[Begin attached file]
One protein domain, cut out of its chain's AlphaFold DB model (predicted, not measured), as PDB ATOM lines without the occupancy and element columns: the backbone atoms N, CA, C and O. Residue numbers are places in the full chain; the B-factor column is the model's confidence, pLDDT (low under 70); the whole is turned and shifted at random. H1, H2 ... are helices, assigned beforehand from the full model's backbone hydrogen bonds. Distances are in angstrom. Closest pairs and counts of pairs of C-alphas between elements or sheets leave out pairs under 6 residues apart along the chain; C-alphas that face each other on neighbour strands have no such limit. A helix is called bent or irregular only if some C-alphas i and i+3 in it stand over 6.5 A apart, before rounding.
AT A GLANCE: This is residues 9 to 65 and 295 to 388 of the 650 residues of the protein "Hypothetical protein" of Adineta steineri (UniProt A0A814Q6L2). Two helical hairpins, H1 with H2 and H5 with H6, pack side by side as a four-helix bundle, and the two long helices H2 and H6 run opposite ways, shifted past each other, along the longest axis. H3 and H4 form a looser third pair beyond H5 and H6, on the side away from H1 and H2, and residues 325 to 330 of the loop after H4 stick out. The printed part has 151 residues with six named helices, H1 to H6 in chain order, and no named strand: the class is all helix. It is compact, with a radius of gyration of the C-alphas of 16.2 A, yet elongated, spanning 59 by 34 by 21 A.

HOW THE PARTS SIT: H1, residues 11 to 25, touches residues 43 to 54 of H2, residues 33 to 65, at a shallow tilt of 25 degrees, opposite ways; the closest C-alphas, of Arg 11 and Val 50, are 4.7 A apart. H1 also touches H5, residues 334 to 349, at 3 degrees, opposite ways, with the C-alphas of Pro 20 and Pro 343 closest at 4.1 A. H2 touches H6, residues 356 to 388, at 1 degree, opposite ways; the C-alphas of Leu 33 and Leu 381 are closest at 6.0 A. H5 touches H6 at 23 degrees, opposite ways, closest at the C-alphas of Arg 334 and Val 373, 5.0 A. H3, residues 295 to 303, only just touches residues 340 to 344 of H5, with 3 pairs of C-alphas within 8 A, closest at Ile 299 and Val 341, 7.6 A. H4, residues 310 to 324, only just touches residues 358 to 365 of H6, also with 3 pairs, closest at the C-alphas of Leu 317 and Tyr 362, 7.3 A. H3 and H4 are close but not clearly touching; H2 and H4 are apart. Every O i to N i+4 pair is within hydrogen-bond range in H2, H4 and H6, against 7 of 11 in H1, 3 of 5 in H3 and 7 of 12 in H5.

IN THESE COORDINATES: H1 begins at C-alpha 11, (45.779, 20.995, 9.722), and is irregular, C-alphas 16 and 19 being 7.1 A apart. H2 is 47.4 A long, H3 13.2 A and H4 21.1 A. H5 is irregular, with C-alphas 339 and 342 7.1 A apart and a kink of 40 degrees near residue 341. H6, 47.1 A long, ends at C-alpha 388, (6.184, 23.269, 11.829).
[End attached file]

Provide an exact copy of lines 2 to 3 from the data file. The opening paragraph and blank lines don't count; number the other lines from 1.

HOW THE PARTS SIT: H1, residues 11 to 25, touches residues 43 to 54 of H2, residues 33 to 65, at a shallow tilt of 25 degrees, opposite ways; the closest C-alphas, of Arg 11 and Val 50, are 4.7 A apart. H1 also touches H5, residues 334 to 349, at 3 degrees, opposite ways, with the C-alphas of Pro 20 and Pro 343 closest at 4.1 A. H2 touches H6, residues 356 to 388, at 1 degree, opposite ways; the C-alphas of Leu 33 and Leu 381 are closest at 6.0 A. H5 touches H6 at 23 degrees, opposite ways, closest at the C-alphas of Arg 334 and Val 373, 5.0 A. H3, residues 295 to 303, only just touches residues 340 to 344 of H5, with 3 pairs of C-alphas within 8 A, closest at Ile 299 and Val 341, 7.6 A. H4, residues 310 to 324, only just touches residues 358 to 365 of H6, also with 3 pairs, closest at the C-alphas of Leu 317 and Tyr 362, 7.3 A. H3 and H4 are close but not clearly touching; H2 and H4 are apart. Every O i to N i+4 pair is within hydrogen-bond range in H2, H4 and H6, against 7 of 11 in H1, 3 of 5 in H3 and 7 of 12 in H5.

IN THESE COORDINATES: H1 begins at C-alpha 11, (45.779, 20.995, 9.722), and is irregular, C-alphas 16 and 19 being 7.1 A apart. H2 is 47.4 A long, H3 13.2 A and H4 21.1 A. H5 is irregular, with C-alphas 339 and 342 7.1 A apart and a kink of 40 degrees near residue 341. H6, 47.1 A long, ends at C-alpha 388, (6.184, 23.269, 11.829).